62 observed to feed on the micro diet particles. Growth curves of notochord and total length of C. miliaris are represented in Figure 2 7 . Spawning behavior indicates that population size does affect spawning success and that groups greater than 1 male and 1 female increased egg production. A ratio of 3 M:8 F produced the most consistent spawning and largest number of eggs. Data on fecundity and spawning conditions show that C. miliaris has a strong aquaculture potential for marine ornamental aquaculture since egg production over the six month trial period was fairly consistent and only required temperature manipulation. It is possible that with temperature and photoperiod control, that natural spawning could be continuous for longer periods of time. Embryology of C. miliaris was similar to that of other butterflyfish species. In the present study C. miliaris larvae did not survive longer than 44 days. According to the only successful culturing of a butterflyfish species (Baensch, 2014), C. miliaris was close to reaching metamorphosis. The growth of the dorsal spine was the last stage of the larval phase before metamorphosis in Heniochus diphreutes and sizable growth of the dorsal spine was present in C. miliaris before the larvae died.

PAGE 63

63 Table 2 1. Effects of lunar phase and photoperiod on the likelihood of a spawn occurring based upon a logistic regression. The predictive power and model equation are displayed for each overall model. The odds ratio, parameter estimate, Wald statistic and significance are portrayed for each individual parameters. * Denotes statistical significance within the model at Model Equation Predictive % Parameter Odds ratio Estimate Wald P 1 ____1____ 60.4 Lunar phase 1.259 0.231 0.212 0.645 1+e 4.268+.231X +.321X 1 2 Photoperiod 1.379 0.321 6.356 0.012* Constant 0.014 4.268 6.983 0.008* 2 ____1____ 60.1 Lunar 1.840 0.610 1.483 0.223 1+e 4.199+.610X +.305X 1 2 Photoperiod 1.356 0.305 5.766 0.016* Constant 0.015 4.199 6.769 0.009* 3 ____1____ 65.5 Lunar 3.142 1.145 2.949 0.086 1+e 12.823+1.145X + 1 Photoperiod 0.366 1.005 9.892 0.002* 1.005X 2 Constant 370,781.100 12.823 9.100 0.003* Table 2 2. Practical fecundity measures of C. miliaris populations presented as median ± MAD per spawn. Upper case letters represent statistical differences between populations. Population Nonviable Eggs Viable Eggs Total Eggs Fertilization (%) Eggs Fish 1 (total population) 1M:1F 90 ± 47 B 57.00 ± 27 B 150 ± 77 B 100.00 ± 0.00 A 75 ± 38 C 3M:8F 4,329 ± 1,953 A 7,425.00 ± 4,040 A 11,726 ± 4,533 A 98.05 ± 1.89 B 1,066 ± 412 A 10M:11F 3,245 ± 2,452 A 5,435.00 ± 3,335 A 10,275 ± 4,834 A 99.00 ± 0.93 AB 489 ± 230 B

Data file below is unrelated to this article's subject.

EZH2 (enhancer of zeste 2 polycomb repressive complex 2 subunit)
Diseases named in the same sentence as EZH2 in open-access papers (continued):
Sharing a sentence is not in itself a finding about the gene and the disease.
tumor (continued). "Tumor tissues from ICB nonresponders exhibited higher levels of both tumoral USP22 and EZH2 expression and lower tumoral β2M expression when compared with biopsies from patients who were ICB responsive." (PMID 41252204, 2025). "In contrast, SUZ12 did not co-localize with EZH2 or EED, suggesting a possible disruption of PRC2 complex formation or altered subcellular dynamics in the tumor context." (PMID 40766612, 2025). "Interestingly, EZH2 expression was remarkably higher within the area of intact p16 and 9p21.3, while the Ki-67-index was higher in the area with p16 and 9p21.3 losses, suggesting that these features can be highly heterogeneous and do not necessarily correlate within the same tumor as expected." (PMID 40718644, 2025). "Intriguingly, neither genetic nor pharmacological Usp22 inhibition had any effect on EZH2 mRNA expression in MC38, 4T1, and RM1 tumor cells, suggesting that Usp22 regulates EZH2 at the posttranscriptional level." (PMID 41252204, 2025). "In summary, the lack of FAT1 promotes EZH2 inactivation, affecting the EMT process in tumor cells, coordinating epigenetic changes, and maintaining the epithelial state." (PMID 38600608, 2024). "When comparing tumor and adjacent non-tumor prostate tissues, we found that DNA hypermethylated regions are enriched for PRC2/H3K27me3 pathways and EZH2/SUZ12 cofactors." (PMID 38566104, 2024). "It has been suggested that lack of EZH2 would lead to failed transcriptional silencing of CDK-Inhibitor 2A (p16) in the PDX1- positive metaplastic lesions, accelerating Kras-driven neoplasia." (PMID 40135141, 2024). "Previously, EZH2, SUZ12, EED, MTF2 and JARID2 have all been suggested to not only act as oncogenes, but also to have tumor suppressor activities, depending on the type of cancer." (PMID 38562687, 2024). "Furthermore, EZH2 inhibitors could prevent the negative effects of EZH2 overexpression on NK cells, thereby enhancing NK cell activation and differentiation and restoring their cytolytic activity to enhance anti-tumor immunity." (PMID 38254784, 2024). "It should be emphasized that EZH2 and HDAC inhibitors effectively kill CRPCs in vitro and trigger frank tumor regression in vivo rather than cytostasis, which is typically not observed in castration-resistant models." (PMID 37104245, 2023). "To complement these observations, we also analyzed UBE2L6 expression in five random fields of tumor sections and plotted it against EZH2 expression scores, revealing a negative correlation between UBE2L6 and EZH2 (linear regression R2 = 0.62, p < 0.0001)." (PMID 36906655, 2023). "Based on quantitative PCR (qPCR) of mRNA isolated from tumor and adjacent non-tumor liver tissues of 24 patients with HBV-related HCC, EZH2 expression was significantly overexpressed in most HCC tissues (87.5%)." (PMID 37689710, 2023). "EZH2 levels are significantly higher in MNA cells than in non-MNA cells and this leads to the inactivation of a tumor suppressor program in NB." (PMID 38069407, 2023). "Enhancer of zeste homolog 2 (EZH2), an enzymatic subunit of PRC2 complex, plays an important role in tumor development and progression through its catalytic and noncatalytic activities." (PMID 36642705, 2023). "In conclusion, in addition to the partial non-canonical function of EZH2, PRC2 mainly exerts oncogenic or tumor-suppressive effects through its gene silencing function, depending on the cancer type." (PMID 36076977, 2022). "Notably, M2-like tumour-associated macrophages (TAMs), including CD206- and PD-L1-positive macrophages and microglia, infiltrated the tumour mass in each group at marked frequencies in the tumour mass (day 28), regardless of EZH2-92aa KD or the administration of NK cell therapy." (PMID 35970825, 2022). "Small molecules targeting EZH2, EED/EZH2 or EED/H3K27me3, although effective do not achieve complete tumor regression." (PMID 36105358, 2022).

PAGE 64

64 Table 2 3. Spearman rank correlation coefficients for all compared morphological characteristics. ** Denotes statistical significance at P 0.01 Variables NHL 3L % Hatch 0 dph survival 3 dph survival ED 0.073 0.244** 0.860 0.108 0.160 OD 0.017 0.104 0.129 0.388** 0.548** YV 0.102 0.162 0.041 0.405** 0.534** V 0.071 0.242** 0.091 0.100 0.157 OD:ED 0.006 0.038 0.150 0.413** 0.582** YV:V 0.111 0.066 0.119 0.497** 0.630** NHL 0.007 0.045 0.098 0.076 3L 0.046 0.070 0.100 % Hatch 0.333** 0.150 0 dph survival 0.807** 3 dph survival

PAGE 65

65 Table 2 4. Water quality variables measured within the culture trial. Salinity, temperature, dissolved oxygen (DO), pH, total ammonia nitrogen (TAN), nitrite nitrogen (NO 2 N), and nitrate (NO 3 ) were measured daily. Values are given as the mean ± standard deviation and the range. The number of samples ( n =) for the trial is given. Salinity (g L 1 ) Temperature (°C) DO (% Saturation) pH TAN (mg L 1 ) NO 2 N (mg L 1 ) NO (mg L 1 ) 3 Culture Trial n =81 34.26 ± 0.62 33.20 35.30 25.36 ± 0.81 23.80 26.90 97.32 ± 1.14 94.70 99.33 8.15± 0.05 8.10 8.20 0.069 ± 0.03 0.030 0.11 0.002 ± 0.01 0.000 0.03 0.007 ± 0.004 0.000 0.010 Table 2 5. Comparison of eggs and larvae of chaetodontids Species Egg diameter (mm) Incubation temperature (°C) Hatching time (h) TL at hatch (mm) TL at first feeding (mm) Time to first feeding (days) Resource C. nippon 0.70 0.74 22.2 23.7 28 30 1.43 1.53 2.46 2.48 3 Suzuki et al., 1980 C. modestus 0.75 0.80 25.8 28.8 16 1.43 1.58 2.39 2.52 3 Tanaka et al., 2001 C. aculeatus 0.74 0.76 25.0 26 36 Colin, 1989 C. capistratus 0.76 0.77 Colin, 1989 C. ocellatus 0.60 0.70 Colin, 1989 C. striatus 26.0 30 3 Colin, 1989 C. miliaris 0.69 0.73 23.8 26.9 26 30 1.38 1.45 2.41 2.56 4 This study